Bolivia and the altiplano welcomed me. I could almost feel her arms envelope me in a gesture of greeting. There had been a democratically elected president, followed by yet another military coup and the resulting emergent dictator in the time I had been gone. The currency had fought its way back to a spineless stability.

Dinner rush, lack of tables and chance meeting with a Swiss businessman named Peter Iseli. He asked if I minded sharing my table with him, and soon we were crunching through mouthfuls of conversation and food. He had lived and worked in Africa and had now resided in Bolivia for the last twelve years. Business ventures supported a little known business adventure.

Two days later we drove up and out of the urban bunker of La Paz, up onto the wind swept altiplano. It was here, some three hundred metres above tree-line, that he promised something special. Rocky tracks led us hill over hill. Then after slowly negotiating a long pull to the top of a rise, we came to a halt. In the valley just below was the first square of his green patchwork quilting.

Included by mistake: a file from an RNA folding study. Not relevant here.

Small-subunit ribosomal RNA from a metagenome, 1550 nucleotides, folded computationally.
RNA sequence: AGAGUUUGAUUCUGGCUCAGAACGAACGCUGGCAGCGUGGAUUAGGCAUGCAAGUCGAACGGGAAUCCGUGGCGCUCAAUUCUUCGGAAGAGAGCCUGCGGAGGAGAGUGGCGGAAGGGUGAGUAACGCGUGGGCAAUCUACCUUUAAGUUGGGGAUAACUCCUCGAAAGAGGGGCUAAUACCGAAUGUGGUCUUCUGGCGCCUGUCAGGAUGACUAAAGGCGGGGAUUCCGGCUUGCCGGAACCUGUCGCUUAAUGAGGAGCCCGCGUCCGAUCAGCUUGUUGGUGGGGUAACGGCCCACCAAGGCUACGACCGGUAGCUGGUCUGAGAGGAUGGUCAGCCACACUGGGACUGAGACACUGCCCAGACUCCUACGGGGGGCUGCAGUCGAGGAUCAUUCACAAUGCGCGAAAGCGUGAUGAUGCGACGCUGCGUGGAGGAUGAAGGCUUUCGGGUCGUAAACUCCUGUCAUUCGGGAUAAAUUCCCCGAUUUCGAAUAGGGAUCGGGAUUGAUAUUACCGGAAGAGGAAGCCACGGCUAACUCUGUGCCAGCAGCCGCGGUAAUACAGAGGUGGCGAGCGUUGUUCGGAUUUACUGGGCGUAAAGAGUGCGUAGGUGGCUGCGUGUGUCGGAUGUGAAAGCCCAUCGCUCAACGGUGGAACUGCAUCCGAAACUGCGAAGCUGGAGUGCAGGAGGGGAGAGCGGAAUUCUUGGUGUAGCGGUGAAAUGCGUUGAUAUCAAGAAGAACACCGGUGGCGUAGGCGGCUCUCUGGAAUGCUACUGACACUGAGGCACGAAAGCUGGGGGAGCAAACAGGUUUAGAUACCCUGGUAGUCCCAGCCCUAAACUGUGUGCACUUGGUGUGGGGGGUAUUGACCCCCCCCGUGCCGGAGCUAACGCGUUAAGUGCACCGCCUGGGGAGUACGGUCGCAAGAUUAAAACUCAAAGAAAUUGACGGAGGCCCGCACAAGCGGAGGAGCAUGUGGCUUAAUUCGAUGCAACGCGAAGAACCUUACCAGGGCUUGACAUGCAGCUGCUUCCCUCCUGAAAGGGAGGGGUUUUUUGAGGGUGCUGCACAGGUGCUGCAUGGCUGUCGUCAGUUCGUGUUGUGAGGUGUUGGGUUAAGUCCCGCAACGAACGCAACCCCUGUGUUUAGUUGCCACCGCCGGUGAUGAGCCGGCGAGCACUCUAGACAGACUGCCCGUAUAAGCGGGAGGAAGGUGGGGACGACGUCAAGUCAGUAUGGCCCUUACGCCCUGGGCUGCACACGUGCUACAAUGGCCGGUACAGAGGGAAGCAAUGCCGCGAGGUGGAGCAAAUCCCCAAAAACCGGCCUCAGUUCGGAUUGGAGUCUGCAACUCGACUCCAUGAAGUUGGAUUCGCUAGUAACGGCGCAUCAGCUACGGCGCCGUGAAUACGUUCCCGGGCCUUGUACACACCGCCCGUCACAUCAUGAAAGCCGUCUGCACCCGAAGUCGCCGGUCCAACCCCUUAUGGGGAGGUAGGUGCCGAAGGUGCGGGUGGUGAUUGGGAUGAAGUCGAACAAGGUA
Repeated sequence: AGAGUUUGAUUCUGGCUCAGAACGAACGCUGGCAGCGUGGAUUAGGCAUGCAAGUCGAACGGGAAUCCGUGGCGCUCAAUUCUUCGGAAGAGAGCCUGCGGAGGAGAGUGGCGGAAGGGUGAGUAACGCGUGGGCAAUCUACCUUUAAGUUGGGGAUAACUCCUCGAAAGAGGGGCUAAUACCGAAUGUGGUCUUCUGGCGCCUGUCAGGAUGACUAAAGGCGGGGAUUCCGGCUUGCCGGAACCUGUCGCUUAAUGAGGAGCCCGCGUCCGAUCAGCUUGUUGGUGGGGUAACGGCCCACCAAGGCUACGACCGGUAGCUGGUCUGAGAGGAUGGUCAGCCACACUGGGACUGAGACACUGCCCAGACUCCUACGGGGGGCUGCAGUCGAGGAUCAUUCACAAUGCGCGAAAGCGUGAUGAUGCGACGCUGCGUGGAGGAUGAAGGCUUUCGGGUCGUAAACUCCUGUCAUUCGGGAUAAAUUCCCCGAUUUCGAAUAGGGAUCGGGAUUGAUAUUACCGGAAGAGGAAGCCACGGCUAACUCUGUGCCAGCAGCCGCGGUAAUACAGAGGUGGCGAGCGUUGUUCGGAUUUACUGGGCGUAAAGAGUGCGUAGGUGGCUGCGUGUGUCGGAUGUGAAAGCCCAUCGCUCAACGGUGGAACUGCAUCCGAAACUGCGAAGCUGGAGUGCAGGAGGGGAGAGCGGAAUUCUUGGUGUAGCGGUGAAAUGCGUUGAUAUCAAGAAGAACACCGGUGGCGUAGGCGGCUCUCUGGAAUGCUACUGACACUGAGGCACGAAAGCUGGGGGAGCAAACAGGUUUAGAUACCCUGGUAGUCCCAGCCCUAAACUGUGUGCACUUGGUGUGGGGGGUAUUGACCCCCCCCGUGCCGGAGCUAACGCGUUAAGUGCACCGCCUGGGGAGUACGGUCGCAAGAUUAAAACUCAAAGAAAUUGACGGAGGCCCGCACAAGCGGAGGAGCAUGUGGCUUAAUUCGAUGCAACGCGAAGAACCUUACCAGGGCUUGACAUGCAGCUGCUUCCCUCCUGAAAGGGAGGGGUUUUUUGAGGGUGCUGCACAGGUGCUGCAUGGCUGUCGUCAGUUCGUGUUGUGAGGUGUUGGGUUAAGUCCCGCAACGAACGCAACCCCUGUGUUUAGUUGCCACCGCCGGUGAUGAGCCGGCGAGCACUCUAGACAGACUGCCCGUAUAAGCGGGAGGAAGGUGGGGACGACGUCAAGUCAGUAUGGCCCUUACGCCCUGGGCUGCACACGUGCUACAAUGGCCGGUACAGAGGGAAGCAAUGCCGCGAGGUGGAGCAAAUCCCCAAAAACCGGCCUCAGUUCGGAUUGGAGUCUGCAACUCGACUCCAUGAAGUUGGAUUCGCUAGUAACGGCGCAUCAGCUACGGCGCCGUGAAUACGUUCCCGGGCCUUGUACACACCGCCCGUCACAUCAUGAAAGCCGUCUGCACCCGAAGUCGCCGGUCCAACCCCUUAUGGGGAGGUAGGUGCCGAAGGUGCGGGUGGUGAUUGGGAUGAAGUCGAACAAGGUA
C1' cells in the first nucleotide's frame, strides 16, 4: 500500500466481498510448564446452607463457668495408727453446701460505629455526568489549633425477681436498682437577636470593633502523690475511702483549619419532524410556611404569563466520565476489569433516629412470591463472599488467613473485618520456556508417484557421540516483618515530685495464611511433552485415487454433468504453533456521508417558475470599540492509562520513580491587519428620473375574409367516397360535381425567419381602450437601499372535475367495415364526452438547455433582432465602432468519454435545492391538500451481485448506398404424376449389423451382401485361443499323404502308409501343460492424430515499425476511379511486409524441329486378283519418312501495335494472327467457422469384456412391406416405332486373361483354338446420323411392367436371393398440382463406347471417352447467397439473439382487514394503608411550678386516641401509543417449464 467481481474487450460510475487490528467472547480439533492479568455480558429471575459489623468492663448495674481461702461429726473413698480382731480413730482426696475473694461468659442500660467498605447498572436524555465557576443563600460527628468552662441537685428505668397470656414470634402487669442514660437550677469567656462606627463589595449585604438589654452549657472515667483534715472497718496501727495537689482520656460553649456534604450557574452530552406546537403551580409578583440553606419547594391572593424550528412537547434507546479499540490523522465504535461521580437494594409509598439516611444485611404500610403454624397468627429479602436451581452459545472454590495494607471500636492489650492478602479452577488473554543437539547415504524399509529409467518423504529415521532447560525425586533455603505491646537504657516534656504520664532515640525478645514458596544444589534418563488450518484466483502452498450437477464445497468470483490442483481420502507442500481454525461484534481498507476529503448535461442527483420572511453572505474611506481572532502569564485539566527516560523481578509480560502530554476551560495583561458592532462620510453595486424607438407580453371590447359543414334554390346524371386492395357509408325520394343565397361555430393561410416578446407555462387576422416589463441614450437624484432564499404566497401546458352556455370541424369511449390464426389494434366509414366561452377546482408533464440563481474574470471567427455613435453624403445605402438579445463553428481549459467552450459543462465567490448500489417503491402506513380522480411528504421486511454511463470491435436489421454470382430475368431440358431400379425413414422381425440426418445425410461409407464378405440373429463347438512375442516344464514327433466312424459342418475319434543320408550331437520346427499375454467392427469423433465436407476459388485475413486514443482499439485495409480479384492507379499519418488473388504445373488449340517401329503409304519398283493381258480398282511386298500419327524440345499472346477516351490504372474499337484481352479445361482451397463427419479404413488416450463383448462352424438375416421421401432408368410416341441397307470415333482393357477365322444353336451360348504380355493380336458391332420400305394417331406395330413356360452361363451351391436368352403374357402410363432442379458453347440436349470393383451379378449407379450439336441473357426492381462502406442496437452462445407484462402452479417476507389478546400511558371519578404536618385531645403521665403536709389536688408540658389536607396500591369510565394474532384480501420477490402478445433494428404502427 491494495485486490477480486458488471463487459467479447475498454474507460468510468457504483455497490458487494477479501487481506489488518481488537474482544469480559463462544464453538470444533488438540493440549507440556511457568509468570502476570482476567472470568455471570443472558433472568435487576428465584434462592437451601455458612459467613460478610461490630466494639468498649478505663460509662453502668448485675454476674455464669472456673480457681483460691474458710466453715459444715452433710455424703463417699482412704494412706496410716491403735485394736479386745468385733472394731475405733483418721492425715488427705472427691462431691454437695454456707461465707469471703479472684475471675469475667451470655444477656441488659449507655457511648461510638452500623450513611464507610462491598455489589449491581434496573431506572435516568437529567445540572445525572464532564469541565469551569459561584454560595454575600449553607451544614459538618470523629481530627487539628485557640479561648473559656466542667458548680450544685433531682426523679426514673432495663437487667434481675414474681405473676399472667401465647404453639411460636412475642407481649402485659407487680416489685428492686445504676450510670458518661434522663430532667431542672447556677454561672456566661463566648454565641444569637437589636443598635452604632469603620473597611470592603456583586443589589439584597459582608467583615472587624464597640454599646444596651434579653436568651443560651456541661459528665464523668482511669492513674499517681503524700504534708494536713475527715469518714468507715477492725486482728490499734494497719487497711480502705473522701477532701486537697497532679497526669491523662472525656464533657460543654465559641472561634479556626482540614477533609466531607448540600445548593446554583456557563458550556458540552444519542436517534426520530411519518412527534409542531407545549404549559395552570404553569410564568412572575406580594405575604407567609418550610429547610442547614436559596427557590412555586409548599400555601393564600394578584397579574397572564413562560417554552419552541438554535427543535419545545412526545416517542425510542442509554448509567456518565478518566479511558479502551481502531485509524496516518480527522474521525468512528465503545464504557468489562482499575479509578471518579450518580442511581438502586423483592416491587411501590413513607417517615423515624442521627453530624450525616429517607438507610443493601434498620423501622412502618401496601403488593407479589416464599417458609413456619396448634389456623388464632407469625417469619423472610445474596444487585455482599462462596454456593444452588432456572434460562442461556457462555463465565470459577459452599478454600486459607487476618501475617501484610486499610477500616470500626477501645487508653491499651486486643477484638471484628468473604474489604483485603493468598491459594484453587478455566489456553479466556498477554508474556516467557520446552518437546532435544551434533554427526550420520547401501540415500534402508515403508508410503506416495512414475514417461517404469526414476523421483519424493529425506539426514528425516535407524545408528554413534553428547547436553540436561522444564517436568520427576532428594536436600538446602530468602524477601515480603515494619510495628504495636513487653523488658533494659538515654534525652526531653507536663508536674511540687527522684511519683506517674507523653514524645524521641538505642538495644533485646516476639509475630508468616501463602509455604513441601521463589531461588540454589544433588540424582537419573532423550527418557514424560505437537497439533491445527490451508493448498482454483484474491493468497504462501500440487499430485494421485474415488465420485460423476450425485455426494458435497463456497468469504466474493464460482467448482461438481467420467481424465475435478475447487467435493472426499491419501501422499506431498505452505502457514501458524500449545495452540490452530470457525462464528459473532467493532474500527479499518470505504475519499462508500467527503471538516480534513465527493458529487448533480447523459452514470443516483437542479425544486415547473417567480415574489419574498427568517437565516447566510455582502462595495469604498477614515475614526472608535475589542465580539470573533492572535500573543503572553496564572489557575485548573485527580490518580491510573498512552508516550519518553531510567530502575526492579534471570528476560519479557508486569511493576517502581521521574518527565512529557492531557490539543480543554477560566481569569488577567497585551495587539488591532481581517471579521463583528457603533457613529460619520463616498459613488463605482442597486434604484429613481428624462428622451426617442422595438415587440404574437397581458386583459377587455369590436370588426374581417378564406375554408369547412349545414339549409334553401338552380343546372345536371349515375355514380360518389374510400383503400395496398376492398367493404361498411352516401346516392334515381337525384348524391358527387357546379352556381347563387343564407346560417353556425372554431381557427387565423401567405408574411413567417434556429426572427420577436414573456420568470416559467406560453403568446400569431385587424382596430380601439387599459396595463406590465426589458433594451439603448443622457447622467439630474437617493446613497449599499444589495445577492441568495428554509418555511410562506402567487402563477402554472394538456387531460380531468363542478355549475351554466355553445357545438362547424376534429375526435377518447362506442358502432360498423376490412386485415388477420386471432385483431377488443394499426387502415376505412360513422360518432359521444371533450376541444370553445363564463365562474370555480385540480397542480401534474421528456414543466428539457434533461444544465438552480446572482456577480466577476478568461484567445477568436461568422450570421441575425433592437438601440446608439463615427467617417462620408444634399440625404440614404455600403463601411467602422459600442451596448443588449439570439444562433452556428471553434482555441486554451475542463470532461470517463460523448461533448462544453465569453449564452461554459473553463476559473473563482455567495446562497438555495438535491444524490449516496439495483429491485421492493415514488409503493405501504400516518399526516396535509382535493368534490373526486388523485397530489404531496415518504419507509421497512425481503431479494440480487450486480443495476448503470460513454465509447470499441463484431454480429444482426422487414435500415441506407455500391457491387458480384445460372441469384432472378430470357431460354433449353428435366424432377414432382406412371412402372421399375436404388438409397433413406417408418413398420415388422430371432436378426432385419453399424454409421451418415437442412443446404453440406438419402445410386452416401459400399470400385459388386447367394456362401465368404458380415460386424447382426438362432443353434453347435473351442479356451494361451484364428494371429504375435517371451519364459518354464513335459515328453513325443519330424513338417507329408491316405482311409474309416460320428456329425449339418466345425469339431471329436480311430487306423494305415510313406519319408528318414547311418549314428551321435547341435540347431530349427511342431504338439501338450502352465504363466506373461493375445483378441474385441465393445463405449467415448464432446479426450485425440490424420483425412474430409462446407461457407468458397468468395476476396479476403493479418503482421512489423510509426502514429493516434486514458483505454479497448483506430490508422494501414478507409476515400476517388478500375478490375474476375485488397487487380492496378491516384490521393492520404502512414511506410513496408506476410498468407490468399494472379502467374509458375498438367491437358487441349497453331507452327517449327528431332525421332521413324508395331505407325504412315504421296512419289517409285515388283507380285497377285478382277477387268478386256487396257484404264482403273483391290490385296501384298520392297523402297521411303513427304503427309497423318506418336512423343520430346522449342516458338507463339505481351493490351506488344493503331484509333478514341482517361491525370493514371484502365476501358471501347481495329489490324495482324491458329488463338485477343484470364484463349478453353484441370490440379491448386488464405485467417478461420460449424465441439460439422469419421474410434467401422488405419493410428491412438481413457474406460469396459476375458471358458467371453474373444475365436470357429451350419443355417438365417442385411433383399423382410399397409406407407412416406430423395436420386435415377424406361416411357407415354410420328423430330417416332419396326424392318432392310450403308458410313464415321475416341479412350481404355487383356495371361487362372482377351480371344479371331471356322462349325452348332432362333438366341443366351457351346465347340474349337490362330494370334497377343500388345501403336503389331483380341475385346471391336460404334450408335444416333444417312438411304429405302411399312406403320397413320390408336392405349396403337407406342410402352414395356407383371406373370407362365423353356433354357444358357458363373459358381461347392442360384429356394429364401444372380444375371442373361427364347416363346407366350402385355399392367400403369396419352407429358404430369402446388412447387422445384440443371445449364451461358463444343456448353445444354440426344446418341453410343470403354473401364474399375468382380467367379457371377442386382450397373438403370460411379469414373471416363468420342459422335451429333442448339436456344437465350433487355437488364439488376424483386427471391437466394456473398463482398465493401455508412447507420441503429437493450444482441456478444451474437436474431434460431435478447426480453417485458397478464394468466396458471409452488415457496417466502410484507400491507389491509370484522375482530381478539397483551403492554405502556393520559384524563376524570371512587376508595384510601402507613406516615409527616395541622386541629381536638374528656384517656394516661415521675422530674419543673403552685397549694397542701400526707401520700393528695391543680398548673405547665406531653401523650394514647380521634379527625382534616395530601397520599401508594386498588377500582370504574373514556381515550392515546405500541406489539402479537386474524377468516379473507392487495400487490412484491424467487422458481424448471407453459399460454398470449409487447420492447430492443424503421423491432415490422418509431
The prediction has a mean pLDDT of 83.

Method in his persistence. He'd been sent samples of trees which grew in high altitudes all over the world. Canadian, Mexican and European varieties came through. His aim was to achieve what was generally considered lunacy, and quite a senseless waste of time. But the smooth grey undulations of the altiplano were rudely interrupted by his farm. Rows of trees grew healthily to four and five feet high, a supporting stitching of legumes, mainly a high nitrogen producing bean, held the ground together in between, producing further composting material for the somewhat lacking soil. Beans in excess. But it didn't stop there. He had vegetables of every category, a fish farm and goats. It was a truly remarkable sight; a man of unique vision. A forest that shouldn't be!